Trump’s state department downgraded the diplomatic status of the European Union’s US delegation at some point in 2018, without informing the EU, according to the Washington Post.

Since 2016, the EU delegation had enjoyed a status equivalent to that of a national embassy, with its head considered an ambassador. The Trump administration now appears to have changed this status to that of other international organizations like the African Union, ranking below representatives from sovereign nations.

To make matters worse, the administration didn’t inform the EU of the change, which only became apparent when EU Ambassador David O’Sullivan was unexpectedly called last in the order of invitations to the funeral of former president George H.W. Bush last month, in a breach of established protocol.

Maja Kocijančič, an EU spokeswoman, said to the BBC:

“We understand that there was a recent change in the way the diplomatic precedence list is implemented by the United States’ Protocol. We are discussing with the relevant services in the administration possible implications for the EU delegation in Washington. We were not notified of any change. We expect the diplomatic practice established some years ago to be observed.”

After criticism from O’Sullivan and the rest of the EU delegation, The New York Times reported that EU officials had said that the change had been at least temporarily rescinded.

Rather than an isolated incident, the downgrade fits into a broader pattern of antipathy by the Trump administration toward the EU and other multilateral institutions such as the United Nations.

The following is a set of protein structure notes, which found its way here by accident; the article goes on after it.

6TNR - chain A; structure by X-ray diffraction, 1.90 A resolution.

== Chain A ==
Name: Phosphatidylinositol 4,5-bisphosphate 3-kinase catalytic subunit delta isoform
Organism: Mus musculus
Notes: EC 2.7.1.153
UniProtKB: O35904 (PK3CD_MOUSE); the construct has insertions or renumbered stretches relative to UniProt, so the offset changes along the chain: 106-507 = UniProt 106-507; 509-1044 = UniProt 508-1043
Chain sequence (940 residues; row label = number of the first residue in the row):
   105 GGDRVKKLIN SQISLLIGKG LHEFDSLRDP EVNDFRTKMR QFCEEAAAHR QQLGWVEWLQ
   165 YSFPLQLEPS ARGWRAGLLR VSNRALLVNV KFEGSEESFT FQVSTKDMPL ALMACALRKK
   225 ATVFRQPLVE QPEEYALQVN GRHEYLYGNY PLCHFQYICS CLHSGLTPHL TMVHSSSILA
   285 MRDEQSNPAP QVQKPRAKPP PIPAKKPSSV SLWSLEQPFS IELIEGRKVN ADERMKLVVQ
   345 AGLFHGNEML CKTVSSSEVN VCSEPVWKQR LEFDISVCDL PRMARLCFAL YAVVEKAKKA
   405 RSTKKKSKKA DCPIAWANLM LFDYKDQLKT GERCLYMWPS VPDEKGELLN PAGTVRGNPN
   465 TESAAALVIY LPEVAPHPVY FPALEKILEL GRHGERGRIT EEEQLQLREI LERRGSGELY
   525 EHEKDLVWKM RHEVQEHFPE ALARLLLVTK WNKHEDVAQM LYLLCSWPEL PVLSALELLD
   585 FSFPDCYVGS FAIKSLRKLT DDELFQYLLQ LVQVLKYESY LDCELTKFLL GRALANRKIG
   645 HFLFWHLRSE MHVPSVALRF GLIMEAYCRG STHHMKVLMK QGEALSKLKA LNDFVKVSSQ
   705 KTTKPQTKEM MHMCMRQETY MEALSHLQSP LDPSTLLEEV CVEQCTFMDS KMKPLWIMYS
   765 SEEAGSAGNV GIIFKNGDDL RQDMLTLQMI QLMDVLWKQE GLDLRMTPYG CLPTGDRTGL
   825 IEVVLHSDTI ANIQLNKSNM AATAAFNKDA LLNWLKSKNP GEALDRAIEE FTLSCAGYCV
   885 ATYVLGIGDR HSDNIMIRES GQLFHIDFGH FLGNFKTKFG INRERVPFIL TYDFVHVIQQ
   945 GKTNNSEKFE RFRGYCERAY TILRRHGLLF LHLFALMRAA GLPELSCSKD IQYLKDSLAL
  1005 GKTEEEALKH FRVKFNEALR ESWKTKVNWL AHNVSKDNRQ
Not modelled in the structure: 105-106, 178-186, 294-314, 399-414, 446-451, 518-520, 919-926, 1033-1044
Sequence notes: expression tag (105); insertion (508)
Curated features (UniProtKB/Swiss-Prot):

Last month, Secretary of State Mike Pompeo gave a speech in Brussels titled “Restoring the Role of the Nation-State in the Liberal International Order,” in which he said:

“Brexit – if nothing else – was a political wake-up call. Is the EU ensuring that the interests of countries and their citizens are placed before those of bureaucrats here in Brussels?”

Amid trade tensions, President Trump called the EU a “foe” in July. He has supported calls in the UK to withdraw from the EU, and hosted the campaign’s leaders, such as Nigel Farage.

The move comes at a precarious time for the EU, with many other challenges from “sovereigntist” movements across its member states. In recent years, the EU has sought to upgrade its diplomatic status in partner countries such as the US, to be treated more similarly to nation states. If the administration’s change stays in place, it will represent a serious blow to those efforts.

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